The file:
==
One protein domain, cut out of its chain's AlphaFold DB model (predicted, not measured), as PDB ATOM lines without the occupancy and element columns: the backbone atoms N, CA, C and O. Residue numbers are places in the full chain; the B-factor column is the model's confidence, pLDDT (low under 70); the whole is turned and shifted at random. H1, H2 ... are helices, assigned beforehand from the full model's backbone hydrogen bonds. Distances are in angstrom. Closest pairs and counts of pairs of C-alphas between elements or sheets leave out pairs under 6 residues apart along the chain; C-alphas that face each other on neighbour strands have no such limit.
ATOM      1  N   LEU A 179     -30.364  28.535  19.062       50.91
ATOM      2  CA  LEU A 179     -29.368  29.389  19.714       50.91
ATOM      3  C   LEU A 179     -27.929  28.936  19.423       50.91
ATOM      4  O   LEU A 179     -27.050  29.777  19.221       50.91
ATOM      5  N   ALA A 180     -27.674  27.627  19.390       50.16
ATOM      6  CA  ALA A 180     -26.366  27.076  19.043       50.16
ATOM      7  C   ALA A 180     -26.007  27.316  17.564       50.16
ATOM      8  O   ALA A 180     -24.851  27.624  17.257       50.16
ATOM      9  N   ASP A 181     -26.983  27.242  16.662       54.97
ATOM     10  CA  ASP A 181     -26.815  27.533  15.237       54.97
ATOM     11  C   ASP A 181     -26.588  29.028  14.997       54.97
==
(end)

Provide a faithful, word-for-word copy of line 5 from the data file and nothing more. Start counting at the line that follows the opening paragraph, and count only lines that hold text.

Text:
ATOM      5  N   ALA A 180     -27.674  27.627  19.390       50.16